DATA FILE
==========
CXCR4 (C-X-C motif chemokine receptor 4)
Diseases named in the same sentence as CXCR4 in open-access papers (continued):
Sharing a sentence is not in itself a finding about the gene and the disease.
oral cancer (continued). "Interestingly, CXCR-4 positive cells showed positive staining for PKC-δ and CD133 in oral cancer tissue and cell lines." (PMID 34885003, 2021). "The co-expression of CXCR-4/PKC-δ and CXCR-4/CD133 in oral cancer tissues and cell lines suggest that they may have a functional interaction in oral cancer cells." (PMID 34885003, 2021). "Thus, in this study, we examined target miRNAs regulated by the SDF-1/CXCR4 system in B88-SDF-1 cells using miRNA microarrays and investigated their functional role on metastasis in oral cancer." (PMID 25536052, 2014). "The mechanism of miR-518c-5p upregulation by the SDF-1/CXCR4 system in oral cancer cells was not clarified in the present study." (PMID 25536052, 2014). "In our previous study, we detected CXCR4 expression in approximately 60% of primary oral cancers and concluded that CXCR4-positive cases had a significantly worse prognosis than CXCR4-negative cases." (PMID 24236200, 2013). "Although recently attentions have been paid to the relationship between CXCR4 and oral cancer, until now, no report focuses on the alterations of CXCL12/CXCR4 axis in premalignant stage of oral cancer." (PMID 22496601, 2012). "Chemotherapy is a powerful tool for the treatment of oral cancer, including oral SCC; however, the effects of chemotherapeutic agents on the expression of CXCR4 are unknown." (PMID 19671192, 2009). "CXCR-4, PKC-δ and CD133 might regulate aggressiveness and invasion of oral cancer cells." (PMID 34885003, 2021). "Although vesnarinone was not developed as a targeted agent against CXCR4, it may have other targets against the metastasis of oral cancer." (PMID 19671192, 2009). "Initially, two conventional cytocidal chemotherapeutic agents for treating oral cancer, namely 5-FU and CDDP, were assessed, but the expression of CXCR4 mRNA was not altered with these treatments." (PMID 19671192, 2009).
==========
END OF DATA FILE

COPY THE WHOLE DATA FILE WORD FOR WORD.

CXCR4 (C-X-C motif chemokine receptor 4)
Diseases named in the same sentence as CXCR4 in open-access papers (continued):
Sharing a sentence is not in itself a finding about the gene and the disease.
oral cancer (continued). "Interestingly, CXCR-4 positive cells showed positive staining for PKC-δ and CD133 in oral cancer tissue and cell lines." (PMID 34885003, 2021). "The co-expression of CXCR-4/PKC-δ and CXCR-4/CD133 in oral cancer tissues and cell lines suggest that they may have a functional interaction in oral cancer cells." (PMID 34885003, 2021). "Thus, in this study, we examined target miRNAs regulated by the SDF-1/CXCR4 system in B88-SDF-1 cells using miRNA microarrays and investigated their functional role on metastasis in oral cancer." (PMID 25536052, 2014). "The mechanism of miR-518c-5p upregulation by the SDF-1/CXCR4 system in oral cancer cells was not clarified in the present study." (PMID 25536052, 2014). "In our previous study, we detected CXCR4 expression in approximately 60% of primary oral cancers and concluded that CXCR4-positive cases had a significantly worse prognosis than CXCR4-negative cases." (PMID 24236200, 2013). "Although recently attentions have been paid to the relationship between CXCR4 and oral cancer, until now, no report focuses on the alterations of CXCL12/CXCR4 axis in premalignant stage of oral cancer." (PMID 22496601, 2012). "Chemotherapy is a powerful tool for the treatment of oral cancer, including oral SCC; however, the effects of chemotherapeutic agents on the expression of CXCR4 are unknown." (PMID 19671192, 2009). "CXCR-4, PKC-δ and CD133 might regulate aggressiveness and invasion of oral cancer cells." (PMID 34885003, 2021). "Although vesnarinone was not developed as a targeted agent against CXCR4, it may have other targets against the metastasis of oral cancer." (PMID 19671192, 2009). "Initially, two conventional cytocidal chemotherapeutic agents for treating oral cancer, namely 5-FU and CDDP, were assessed, but the expression of CXCR4 mRNA was not altered with these treatments." (PMID 19671192, 2009).